JENNY BROCKIE:  What did you agree on in the end?  What did you agree to pay? 

SHAHRIOR:  I think it was $30,000 Australian. 

JENNY BROCKIE:  $30,000 Australian dollars?  

NIMMI: Yes. 

JENNY BROCKIE:  And did you pay it up-front before the wedding or how did it work? 

SHAHRIOR:   So under the Islamic legal requirements, she, she can ask me for that money when we're getting married or right after we get married, or she can pardon it or she can ask for it later on. She's…

NIMI: I've pardoned it. 

JENNY BROCKIE:  You've pardoned it?  For how long, forever or for…

NIMI: Um, something happens to him, then yeah, then I can have it but it's not important to me.  We married, we fell in love. 

JENNY BROCKIE:  So it's much more symbolic for you then it was an actual? 

NIMI: Yes. 

JENNY BROCKIE:  An actual payment? 

NIMI: Yes. 

JENNY BROCKIE:  What's your cultural background? 

NIMI: Bangladesh. 

JENNY BROCKIE:  You're from Bangladesh and Shahrior?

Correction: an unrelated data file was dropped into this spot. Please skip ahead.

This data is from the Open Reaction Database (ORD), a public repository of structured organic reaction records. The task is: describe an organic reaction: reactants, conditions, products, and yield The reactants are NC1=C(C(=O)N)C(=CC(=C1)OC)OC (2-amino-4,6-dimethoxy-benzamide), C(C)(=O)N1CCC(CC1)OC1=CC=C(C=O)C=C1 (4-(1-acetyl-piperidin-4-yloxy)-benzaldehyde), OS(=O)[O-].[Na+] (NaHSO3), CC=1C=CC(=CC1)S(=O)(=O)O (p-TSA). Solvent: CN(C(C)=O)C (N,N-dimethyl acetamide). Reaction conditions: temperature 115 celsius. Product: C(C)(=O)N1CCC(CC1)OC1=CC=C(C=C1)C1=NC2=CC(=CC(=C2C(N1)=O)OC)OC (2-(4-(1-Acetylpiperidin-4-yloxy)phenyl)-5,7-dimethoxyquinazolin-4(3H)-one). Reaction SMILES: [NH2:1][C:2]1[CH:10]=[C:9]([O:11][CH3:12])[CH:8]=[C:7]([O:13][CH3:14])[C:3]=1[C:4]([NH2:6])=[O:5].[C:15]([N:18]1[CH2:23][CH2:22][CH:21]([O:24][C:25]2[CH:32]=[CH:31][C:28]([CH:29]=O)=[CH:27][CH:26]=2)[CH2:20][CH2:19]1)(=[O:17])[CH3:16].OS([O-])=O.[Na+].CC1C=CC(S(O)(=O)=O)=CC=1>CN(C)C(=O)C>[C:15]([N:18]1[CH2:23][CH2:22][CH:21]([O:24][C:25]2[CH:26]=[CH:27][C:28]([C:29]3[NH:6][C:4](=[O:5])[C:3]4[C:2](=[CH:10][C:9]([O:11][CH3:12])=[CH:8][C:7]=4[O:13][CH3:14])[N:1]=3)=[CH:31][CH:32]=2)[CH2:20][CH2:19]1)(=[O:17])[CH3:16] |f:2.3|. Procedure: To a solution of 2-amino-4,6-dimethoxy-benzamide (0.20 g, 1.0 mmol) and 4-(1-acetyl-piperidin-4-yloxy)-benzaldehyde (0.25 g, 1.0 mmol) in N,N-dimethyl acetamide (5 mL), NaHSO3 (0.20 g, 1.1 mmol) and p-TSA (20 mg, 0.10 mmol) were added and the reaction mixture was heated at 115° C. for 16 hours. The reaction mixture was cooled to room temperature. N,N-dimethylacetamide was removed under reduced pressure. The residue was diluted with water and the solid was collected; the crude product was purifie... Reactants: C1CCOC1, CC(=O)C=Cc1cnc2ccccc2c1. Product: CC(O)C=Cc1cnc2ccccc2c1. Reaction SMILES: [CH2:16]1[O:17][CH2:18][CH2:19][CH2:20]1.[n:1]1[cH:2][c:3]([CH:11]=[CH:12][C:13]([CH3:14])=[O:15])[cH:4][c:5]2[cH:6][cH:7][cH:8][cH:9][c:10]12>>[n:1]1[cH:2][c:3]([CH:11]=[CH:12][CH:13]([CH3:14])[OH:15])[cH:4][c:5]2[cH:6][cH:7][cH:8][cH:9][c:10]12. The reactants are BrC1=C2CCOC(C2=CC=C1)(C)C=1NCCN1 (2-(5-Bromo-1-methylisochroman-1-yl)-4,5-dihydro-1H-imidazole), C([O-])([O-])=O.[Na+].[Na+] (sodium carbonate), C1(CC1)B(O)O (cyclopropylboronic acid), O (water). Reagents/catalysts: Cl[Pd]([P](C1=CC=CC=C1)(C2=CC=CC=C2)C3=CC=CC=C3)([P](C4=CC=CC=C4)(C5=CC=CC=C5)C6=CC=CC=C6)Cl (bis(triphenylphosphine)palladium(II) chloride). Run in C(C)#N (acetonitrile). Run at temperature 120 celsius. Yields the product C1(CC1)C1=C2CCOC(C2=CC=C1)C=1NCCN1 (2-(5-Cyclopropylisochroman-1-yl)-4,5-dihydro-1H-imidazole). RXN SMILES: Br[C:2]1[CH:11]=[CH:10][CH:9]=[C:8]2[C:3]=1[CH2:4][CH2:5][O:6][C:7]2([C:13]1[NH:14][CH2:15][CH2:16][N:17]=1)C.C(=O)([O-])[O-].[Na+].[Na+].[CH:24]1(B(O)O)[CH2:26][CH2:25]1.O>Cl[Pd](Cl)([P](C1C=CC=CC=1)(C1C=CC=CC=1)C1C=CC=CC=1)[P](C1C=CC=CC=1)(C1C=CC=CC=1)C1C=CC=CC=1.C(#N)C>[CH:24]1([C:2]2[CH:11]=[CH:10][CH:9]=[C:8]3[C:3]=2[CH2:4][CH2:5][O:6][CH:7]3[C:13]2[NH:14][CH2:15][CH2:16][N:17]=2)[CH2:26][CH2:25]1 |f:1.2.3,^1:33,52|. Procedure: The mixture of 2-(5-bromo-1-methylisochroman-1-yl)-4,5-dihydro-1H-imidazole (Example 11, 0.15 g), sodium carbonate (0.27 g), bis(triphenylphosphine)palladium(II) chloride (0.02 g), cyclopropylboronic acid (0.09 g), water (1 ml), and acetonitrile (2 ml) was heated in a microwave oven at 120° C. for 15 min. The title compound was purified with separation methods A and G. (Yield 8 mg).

SHAHRIOR:   Bangladesh, yeah. 

JENNY BROCKIE:  And when you had your wedding what traditions did you draw on, different traditions for the wedding and the reception? 

NIMI: We had a few different things.  Like you can see we had Nikah, that's just close family members who comes over to your house, it could be in your house. 

JENNY BROCKIE:  That's the Islamic part of the ceremony? 

NIMI:  The Islamic part of the ceremony. Then we had gaye holud, that's Haldi ceremony, that's like putting turmeric, turmeric paste on your skin to make you look beautiful. It's not really Islamic, it's actually cultural so it came from Indian culture.  I don't attend to his, he doesn't attend to mine but in my one he did surprise me. He showed up like at 10 o'clock dressed as in burqa borrowed, from him and his friends borrowed burqa from aunty.

JENNY BROCKIE:  A burqa? 

NIMI: Yeah. 

SHAHRIOR:  Yeah, a niqab.

JENNY BROCKIE:  You wore a burqa to her night?

SHAHRIOR:  Yeah. 

JENNY BROCKIE:  Is that your hen's night? 

NIMI:   No, that's the Haldi, that's this one here where he wasn’t supposed to come.

JENNY BROCKIE:  Because you had a hen's night as well, yeah? 

NIMI: I didn't actually.

JENNY BROCKIE:  So this, so this is the? 

NIMI: This is gaye holud, this is where the female, everyone comes and applies turmeric paste on your skin to make you look beautiful and they feed you sweets and hot stuff, whatever you want, all the guests comes and take photos with you. 

JENNY BROCKIE:  What about western elements, did you incorporate western elements in your wedding?